Revenge and justice

Hamlet's mission of revenge

Revenge is also an important concept in “Hamlet” by William Shakespeare.

When Hamlet learns from the ghost of his deceased father that Claudius has murdered him, he resolves from now on to be guided by nothing but the revenge mission set before him: "And thy commandment all alone shall live Within the book and volume of my brain, Unmix'd with baser matter" (1.5.109)

The injustice done to his father is particularly treacherous: he was sent to his death "Unhousel'd, disappointed, unanel'd" (1.5.83) and is therefore condemned to stew in purgatory during the day and wander around as a ghost at night. His father's continued misery in the afterlife provides Hamlet with an even greater reason not to reject the demand for vengeance placed upon him. He feels called to restore justice in Denmark: "The time is out of joint: O cursed spite, That ever I was born to set it right!" (1.5.208).

Hamlet, however, is a reasonable man; he does not immediately allow his impulsiveness and feelings of revenge to control him. Instead of immediately confronting his uncle Claudius with his father's accusation, he takes it upon himself to first verify his uncle's guilt on his own. He even feigns insanity to be able to investigate without interference. However, his inaction torments him. He curses himself for not pursuing his, for him almost divine, mission with a greater determination: "I, the son of a dear father murder'd, Prompted to my revenge by heaven and hell, Must, like a whore, unpack my heart with words, And fall a-cursing, like a very drab, A scullion!" (2.2.569-573)

Unlike in other Elizabethan revenge dramas, such as "The Spanish Tragedy" by Thomas Kyd, Hamlet does not use the acting performance, the play within the play, to kill the object of his revenge. He merely wants to first obtain definitive proof of the Claudius’ guilt.

After the actors perform a fictional play that resembles the murder of Hamlet's father, Hamlet can be certain that Claudius did indeed murder his father. At the very point where the king is murdered in the play, Claudius breaks off the performance with a pale face and leaves the room immediately (3.2.257). Hamlet now has no reason to delay his revenge.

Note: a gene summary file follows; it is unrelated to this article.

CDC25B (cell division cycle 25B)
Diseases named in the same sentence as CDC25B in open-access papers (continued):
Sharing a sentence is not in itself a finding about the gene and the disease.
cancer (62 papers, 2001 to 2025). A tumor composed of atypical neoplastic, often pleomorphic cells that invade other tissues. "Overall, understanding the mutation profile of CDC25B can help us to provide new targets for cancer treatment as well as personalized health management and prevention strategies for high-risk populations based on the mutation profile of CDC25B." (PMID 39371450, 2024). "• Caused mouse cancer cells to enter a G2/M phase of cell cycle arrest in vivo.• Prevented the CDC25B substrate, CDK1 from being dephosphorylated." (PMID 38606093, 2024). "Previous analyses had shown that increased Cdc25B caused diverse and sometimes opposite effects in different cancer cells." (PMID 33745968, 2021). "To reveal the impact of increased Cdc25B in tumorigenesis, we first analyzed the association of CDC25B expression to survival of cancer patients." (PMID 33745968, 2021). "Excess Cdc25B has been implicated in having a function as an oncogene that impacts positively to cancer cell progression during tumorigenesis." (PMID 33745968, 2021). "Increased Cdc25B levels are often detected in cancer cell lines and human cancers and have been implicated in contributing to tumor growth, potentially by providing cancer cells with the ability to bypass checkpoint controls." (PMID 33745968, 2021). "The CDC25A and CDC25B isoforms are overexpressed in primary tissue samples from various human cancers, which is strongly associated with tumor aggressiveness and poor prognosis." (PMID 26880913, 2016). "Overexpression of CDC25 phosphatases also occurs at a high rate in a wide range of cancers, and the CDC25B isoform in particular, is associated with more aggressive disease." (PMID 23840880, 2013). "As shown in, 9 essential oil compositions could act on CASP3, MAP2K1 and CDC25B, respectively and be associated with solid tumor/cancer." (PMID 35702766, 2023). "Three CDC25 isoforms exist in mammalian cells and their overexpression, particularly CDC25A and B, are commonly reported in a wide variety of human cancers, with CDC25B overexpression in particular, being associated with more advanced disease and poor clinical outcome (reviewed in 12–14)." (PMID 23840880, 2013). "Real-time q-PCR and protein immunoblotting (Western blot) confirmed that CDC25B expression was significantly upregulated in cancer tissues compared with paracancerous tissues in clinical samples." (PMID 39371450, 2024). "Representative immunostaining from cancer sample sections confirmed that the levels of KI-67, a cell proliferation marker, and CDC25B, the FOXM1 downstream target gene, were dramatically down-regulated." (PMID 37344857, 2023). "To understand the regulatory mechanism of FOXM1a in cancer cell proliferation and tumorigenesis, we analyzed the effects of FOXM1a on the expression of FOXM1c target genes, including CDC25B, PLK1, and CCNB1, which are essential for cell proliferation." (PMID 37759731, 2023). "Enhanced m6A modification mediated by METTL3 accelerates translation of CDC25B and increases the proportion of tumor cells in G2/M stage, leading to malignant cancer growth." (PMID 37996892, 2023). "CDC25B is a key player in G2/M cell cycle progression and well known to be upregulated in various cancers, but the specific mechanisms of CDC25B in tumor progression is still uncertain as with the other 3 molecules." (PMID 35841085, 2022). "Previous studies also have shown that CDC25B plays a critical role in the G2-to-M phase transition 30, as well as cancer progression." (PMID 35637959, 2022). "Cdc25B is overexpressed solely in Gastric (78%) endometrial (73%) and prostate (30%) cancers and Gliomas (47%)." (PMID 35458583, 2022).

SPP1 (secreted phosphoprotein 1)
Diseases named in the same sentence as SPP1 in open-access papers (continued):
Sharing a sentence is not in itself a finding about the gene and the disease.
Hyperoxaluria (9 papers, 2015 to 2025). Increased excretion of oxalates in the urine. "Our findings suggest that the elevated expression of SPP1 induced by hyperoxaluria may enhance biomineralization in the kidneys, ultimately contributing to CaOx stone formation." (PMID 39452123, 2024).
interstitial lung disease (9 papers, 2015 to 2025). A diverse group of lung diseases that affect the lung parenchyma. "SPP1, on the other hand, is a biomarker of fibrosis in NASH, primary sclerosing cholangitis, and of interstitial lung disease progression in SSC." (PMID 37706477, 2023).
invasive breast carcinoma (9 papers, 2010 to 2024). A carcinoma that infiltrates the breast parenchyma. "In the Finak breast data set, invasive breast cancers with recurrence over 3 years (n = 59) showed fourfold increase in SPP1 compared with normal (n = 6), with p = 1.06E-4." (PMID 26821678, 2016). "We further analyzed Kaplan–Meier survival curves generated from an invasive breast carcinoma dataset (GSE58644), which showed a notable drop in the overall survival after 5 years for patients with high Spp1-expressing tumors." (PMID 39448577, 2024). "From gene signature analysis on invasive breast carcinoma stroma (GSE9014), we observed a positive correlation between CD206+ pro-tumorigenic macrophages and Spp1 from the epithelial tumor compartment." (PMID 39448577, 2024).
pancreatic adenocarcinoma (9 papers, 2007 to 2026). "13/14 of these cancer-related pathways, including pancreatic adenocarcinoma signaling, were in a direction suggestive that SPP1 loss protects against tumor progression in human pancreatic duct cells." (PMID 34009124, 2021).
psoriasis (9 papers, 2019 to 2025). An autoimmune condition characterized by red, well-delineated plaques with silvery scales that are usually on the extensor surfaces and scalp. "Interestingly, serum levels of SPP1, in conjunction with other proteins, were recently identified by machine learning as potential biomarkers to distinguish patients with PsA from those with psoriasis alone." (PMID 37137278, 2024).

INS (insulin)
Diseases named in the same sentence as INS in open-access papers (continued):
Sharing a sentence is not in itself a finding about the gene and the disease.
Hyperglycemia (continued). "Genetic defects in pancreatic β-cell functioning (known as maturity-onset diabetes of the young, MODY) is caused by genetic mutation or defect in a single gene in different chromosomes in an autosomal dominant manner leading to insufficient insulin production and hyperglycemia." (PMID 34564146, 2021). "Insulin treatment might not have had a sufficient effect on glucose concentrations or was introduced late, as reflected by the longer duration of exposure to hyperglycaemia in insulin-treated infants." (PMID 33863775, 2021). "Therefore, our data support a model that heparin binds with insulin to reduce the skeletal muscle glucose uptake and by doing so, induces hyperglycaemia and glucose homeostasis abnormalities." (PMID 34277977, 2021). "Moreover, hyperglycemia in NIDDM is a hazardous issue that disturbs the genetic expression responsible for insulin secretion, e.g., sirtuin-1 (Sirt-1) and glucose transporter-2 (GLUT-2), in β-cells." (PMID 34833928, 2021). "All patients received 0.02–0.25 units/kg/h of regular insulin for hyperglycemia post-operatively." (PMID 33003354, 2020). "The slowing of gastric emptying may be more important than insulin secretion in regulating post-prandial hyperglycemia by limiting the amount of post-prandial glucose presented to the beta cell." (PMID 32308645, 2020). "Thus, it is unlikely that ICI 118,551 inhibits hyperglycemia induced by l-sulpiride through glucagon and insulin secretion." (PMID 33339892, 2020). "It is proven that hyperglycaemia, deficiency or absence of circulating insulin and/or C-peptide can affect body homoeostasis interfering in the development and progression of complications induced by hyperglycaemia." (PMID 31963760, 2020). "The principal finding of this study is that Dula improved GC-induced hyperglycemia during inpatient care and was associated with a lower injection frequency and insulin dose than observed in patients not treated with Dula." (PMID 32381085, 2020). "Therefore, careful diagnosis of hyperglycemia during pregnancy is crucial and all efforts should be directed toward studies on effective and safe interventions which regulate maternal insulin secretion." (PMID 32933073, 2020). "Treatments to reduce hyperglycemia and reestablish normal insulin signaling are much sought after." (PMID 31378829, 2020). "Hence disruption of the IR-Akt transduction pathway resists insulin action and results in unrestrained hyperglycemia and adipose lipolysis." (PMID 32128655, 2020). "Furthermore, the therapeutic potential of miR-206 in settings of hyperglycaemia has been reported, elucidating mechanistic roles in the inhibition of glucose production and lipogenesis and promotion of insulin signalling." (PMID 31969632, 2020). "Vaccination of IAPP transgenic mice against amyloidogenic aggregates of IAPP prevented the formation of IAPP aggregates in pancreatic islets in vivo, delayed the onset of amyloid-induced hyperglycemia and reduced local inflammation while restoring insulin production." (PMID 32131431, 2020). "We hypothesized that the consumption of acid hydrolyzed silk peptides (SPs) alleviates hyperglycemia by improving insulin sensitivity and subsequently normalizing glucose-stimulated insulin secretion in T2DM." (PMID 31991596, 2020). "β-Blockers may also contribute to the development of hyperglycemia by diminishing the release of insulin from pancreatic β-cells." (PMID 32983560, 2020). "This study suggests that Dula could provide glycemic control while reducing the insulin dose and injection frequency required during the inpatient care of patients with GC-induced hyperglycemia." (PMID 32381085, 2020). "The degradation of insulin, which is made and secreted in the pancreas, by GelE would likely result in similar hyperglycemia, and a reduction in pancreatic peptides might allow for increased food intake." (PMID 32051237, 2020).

Hamlet's hesitation

Shortly after the performance, Hamlet finds Claudius alone in prayer and wonders for a long time whether it would be just to murder him at this moment. The scene in which Hamlet hesitates and finally decides against murder can be interpreted in two different ways.

First, it is possible that Hamlet truly thinks he can avenge his father only if he murders Claudius while he is involved in a more sinful activity. Hamlet, consequently, struggles with the question of how justice can be restored. His own father is condemned to burn in hell because he could not make a final confession before his death.

For Hamlet, the question now arises whether he has to inflict the same fate on Claudius in order to be fully avenged: "and am I then revenged, To take him in the purging of his soul, When he is fit and season'd for his passage? No" (3.4.89) He decides to murder Claudius only when he encounters him in an activity that, in all likelihood, will send him directly to hell.

For a Christian audience, Hamlet might even appear as a wicked and godless avenger who presumes to be able to decide for himself who will go to heaven and who to hell.

In fact, Hamlet proves to be unusually cruel at this point. So far, he has not even attac...

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